On the way to Lake Ohrid

We had planned to visit two sites, one in Tirana, another close to Lake Ohrid, but both didn’t work out, nevertheless we had an interesting day which ended with a fabulous dinner at a very original restaurant.

Mercedes is the Albanian’s favourite car, from classics to the current top model
(Mercedes Benz /8 introduced in 1968)

Before leaving Tirana, we had intended to visit another bunker: Bunk’Art 1 on the outskirts of town. We tackled the crazy traffic of Tirana and drove in the direction of the mountains where a cable car goes up – with the grey weather no option for us. But there lies also an even bigger bunker than we had visited yesterday. It was the first to be turned into a history and contemporary art museum. When we finally reached the entrance, it was closed. We inquired at the nearby café and the guys even went for us to check themselves, but it was closed with no explanation. So we stayed for a second breakfast at the café before we threw ourselves into the traffic again. We had to cross half of the city before we finally could leave Tirana behind us.

We had found a spring in the mountains to refill our tank. The water was of good quality, as many Albanians also stopped here to fill big water bottles.

On the way to lake Ohrid, we followed an old train line up through a valley. We had read about it and were looking forward to visiting a former train station where 16 locomotives were left to rust.

Train line out of use
Abandoned gas station
Next to us, the river was an example of the respect with which the Albanians still treat their environment. Hopefully this attitude changes soon, before their beautiful country is just a big rubbish deposit.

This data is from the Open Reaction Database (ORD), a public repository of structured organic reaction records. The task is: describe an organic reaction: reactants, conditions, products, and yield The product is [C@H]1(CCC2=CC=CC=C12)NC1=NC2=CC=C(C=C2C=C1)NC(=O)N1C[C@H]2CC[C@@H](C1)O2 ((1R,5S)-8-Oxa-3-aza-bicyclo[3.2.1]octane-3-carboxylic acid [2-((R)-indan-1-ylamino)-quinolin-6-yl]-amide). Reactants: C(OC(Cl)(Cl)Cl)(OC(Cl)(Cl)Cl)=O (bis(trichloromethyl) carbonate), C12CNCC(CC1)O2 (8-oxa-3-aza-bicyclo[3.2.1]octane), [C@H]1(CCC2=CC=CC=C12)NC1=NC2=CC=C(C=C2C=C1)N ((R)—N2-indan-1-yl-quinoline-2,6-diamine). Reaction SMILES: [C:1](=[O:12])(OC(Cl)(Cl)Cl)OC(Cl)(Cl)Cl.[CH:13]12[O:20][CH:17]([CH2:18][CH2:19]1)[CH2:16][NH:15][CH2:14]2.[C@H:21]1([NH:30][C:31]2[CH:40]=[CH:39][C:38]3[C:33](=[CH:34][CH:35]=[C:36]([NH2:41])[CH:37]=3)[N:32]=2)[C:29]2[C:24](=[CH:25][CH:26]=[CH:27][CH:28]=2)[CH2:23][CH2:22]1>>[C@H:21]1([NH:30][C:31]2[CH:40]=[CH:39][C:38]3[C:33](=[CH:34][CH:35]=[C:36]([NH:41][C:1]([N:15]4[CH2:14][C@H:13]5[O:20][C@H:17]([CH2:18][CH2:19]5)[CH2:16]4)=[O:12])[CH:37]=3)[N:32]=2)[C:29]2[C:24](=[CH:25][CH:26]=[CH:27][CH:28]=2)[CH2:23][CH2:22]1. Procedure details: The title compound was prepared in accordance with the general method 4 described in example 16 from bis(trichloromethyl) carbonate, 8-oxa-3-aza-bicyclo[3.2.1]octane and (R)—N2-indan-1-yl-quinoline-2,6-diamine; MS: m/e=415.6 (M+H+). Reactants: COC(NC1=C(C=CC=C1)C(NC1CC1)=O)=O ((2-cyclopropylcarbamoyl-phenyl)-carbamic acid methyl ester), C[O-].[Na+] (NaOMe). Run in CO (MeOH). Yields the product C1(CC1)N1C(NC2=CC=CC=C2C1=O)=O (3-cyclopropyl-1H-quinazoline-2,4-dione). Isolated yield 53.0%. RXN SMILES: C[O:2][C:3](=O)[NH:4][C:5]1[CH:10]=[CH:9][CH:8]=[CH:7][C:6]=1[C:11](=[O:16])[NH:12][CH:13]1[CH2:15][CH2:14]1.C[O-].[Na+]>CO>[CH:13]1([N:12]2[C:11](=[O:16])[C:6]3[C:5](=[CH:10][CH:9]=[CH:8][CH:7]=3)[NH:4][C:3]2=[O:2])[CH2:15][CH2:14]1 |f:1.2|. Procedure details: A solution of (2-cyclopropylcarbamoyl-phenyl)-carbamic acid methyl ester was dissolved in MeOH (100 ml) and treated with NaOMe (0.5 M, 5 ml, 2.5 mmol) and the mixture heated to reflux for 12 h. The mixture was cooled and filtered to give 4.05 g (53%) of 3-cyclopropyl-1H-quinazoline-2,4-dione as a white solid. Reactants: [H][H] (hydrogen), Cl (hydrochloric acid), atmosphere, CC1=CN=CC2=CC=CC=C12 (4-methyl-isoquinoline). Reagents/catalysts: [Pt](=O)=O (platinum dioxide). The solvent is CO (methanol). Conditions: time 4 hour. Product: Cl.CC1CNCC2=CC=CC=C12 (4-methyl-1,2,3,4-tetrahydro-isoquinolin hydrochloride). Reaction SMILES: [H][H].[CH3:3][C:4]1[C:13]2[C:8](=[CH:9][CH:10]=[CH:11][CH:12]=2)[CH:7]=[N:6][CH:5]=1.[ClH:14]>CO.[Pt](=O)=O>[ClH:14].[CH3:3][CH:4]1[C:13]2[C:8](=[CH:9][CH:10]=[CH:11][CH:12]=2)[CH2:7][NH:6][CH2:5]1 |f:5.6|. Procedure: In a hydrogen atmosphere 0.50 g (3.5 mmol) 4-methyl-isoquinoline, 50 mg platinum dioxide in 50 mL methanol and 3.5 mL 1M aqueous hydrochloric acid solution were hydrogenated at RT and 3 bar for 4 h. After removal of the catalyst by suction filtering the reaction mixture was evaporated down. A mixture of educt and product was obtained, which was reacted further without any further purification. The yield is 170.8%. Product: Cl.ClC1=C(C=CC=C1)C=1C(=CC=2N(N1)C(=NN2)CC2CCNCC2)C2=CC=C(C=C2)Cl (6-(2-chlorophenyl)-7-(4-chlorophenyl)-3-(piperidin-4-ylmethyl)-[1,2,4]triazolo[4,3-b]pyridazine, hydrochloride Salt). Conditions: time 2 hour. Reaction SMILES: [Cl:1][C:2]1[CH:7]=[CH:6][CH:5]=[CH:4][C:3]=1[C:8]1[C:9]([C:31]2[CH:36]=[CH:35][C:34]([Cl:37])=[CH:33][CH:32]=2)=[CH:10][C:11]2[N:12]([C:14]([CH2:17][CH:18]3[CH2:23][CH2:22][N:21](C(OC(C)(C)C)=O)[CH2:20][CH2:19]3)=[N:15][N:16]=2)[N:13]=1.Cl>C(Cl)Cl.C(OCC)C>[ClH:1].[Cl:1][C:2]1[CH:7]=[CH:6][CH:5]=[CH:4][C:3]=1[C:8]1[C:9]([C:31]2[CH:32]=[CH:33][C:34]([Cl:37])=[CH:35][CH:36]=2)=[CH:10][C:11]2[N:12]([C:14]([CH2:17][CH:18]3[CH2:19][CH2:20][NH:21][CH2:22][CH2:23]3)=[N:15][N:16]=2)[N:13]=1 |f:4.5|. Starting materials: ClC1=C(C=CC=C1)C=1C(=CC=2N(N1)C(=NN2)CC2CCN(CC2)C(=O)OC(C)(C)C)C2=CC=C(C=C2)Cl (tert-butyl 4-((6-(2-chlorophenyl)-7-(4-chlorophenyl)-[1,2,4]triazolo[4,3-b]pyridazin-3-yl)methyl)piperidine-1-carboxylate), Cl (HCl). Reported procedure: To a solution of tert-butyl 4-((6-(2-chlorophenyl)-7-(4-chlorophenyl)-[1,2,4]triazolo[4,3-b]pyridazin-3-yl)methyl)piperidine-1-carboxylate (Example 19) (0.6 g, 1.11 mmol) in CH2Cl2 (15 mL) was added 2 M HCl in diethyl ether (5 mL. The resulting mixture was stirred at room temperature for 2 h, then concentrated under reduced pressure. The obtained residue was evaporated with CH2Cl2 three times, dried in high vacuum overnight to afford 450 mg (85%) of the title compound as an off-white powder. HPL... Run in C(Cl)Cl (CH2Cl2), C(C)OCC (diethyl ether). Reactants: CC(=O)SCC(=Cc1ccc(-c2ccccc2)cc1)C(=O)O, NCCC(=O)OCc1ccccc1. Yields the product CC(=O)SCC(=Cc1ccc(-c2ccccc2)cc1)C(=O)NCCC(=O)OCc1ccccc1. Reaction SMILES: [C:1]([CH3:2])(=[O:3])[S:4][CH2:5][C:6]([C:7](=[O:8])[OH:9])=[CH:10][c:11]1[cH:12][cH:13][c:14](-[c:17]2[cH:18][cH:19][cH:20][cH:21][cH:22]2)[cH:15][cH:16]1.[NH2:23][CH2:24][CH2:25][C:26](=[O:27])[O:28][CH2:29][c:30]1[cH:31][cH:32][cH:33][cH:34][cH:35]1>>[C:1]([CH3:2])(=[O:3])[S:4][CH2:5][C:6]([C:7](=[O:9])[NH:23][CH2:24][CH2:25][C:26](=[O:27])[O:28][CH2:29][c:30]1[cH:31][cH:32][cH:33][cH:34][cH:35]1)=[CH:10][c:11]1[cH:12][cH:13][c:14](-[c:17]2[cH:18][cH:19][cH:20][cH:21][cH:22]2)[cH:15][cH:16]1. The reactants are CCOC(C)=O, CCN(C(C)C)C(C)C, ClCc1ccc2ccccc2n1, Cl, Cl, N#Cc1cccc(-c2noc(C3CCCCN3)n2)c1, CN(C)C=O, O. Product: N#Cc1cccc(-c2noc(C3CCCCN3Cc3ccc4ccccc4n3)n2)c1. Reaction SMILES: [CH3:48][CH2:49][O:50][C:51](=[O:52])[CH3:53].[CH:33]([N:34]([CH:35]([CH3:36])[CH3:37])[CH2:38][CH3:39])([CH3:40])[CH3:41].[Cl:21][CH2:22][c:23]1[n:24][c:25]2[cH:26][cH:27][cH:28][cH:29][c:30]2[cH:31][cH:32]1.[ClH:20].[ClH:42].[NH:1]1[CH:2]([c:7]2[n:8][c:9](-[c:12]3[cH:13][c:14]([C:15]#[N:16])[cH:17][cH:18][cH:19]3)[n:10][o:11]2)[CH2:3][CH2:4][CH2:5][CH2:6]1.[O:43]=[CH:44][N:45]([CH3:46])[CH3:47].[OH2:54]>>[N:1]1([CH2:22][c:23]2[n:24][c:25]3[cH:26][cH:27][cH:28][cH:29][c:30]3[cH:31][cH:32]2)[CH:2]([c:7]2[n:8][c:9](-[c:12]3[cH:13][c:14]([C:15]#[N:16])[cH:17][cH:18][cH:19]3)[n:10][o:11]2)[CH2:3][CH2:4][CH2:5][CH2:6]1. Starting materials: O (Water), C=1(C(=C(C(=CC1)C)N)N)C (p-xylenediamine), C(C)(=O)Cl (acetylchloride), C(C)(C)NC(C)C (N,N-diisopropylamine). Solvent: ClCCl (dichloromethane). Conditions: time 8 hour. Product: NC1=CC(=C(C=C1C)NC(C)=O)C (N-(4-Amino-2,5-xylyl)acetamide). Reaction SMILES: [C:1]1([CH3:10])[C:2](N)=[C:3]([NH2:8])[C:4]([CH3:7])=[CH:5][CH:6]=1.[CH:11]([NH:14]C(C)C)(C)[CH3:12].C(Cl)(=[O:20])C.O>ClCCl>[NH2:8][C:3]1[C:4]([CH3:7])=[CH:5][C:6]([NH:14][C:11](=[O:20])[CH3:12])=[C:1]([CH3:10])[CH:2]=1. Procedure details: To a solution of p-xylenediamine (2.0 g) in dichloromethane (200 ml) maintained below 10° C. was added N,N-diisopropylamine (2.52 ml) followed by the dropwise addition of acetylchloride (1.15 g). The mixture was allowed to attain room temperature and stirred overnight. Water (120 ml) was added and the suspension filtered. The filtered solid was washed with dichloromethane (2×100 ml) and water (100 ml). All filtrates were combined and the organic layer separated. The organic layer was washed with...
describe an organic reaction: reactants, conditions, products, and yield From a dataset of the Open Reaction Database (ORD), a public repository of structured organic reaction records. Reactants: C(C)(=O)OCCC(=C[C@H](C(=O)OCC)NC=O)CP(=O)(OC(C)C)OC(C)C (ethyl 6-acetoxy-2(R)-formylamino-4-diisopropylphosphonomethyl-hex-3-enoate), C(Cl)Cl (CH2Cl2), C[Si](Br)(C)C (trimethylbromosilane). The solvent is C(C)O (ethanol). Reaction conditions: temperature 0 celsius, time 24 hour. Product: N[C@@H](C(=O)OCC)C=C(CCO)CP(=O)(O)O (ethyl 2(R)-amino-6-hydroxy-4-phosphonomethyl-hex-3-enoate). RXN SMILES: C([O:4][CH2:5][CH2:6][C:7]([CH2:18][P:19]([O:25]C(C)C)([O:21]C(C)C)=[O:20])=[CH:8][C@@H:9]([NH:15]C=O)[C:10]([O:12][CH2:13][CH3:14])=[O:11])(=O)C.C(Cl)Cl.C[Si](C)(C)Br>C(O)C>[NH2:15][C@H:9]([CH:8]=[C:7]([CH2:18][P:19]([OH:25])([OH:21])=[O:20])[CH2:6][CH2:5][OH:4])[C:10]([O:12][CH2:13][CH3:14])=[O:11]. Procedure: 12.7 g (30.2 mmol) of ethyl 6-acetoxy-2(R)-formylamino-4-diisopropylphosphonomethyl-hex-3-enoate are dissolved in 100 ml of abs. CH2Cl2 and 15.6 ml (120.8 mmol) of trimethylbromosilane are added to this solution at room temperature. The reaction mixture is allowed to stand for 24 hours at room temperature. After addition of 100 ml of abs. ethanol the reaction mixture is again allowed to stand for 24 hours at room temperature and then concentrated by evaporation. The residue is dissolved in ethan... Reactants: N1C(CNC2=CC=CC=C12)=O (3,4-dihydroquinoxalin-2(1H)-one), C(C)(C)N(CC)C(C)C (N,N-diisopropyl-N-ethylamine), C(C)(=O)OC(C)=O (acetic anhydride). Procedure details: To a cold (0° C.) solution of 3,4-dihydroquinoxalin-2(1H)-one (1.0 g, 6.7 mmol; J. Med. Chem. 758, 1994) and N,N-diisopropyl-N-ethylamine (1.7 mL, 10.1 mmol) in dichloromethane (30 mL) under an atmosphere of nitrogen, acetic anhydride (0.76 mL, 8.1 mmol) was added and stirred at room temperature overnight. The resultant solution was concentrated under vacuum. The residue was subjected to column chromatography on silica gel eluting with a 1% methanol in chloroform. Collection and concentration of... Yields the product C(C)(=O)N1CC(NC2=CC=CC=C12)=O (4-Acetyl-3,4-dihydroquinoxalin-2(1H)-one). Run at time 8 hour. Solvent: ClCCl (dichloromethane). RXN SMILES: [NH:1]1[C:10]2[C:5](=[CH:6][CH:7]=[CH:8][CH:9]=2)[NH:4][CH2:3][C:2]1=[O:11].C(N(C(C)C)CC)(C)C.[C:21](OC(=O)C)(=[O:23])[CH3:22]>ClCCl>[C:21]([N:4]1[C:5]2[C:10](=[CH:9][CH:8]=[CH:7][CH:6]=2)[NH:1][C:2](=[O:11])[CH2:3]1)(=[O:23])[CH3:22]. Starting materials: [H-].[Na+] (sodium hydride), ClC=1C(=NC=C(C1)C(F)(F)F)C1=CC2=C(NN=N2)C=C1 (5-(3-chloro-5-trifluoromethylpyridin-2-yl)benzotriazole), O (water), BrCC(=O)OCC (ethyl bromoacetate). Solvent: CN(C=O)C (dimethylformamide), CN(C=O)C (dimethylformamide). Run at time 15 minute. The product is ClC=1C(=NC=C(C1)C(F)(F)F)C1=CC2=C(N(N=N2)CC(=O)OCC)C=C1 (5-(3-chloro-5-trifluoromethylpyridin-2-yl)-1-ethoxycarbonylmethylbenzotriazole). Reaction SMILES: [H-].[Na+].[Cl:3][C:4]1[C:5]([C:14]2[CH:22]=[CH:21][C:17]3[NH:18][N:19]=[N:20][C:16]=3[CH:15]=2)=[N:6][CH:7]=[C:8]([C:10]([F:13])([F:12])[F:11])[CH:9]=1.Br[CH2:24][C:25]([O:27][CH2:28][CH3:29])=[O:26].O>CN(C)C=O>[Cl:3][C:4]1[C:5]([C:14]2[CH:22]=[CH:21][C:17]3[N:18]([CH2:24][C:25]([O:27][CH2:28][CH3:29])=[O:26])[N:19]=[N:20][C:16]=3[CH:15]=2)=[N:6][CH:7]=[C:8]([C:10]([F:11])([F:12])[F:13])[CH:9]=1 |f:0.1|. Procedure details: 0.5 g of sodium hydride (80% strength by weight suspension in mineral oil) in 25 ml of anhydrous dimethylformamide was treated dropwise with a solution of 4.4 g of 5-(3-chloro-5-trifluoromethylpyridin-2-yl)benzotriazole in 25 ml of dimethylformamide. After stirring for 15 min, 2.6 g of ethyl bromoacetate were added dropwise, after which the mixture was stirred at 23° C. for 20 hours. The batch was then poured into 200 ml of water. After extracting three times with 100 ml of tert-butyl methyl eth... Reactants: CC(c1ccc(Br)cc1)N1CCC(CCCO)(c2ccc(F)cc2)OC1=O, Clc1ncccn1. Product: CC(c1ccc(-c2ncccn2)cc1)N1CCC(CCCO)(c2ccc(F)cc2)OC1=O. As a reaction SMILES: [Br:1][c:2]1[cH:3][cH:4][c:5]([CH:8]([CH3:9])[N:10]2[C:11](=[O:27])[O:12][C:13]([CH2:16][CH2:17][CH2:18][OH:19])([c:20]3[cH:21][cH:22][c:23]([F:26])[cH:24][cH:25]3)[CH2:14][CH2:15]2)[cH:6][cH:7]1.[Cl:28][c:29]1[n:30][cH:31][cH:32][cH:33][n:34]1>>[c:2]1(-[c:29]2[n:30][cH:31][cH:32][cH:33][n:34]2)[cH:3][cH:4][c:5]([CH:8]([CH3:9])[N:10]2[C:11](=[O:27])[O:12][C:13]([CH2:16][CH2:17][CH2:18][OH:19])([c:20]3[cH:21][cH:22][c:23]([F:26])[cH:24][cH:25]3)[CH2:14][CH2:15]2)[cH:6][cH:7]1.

Old silos decorated with numerous ladybirds

Stray dogs are everywhere in Albania. The communities try to get their number under control by sterilising and vaccinating them, before they are left on the street again with a mark at the ear. This one showed us how he checks the contents of a rubbish container.

When we reached the village of Prrenjas, we had another disappointment: the locomotives were nowhere to be seen. On Google Earth I had located them, but where they once parked, we saw only rusty rails and nothing else. We even checked with the binoculars when we had a good view from a higher position – nothing.

Bunkers are everywhere

Finally, we reached the Albanian side of Lake Ohrid and found a place for the night directly at the lake. The owner of a nearby restaurant came and invited us to visit him for dinner, which we happily accepted.

Lake Ohrid

Lake Ohrid is the deepest lake of the Balkans, with a maximum depth of 288 m and the second largest after Lake Skadar also in Albania. But what makes this lake special is its age. It is one of the oldest lakes of the world, with an age of 2 to 5 million years. Most lakes have a life span of less than 100,000 years before they are eventually filled up with sediments. It is believed that in the case of Lake Ohrid this process was delayed by its great depth and small sediment input from its filtered spring inflows.

When we arrived at the humble restaurant, the fire place was already prepared to heat the room. We got a bottle of local wine, which was really delicious. Without any menu or information, we received very delicious starters before the local fish was served traditionally on a layer of onions and walnuts.
Ohrid trout or “koran” in Albanian
These fishermen came for some Raki only
Waiting for the fish
Finally, the delicious fish was served!
Parking for the Night

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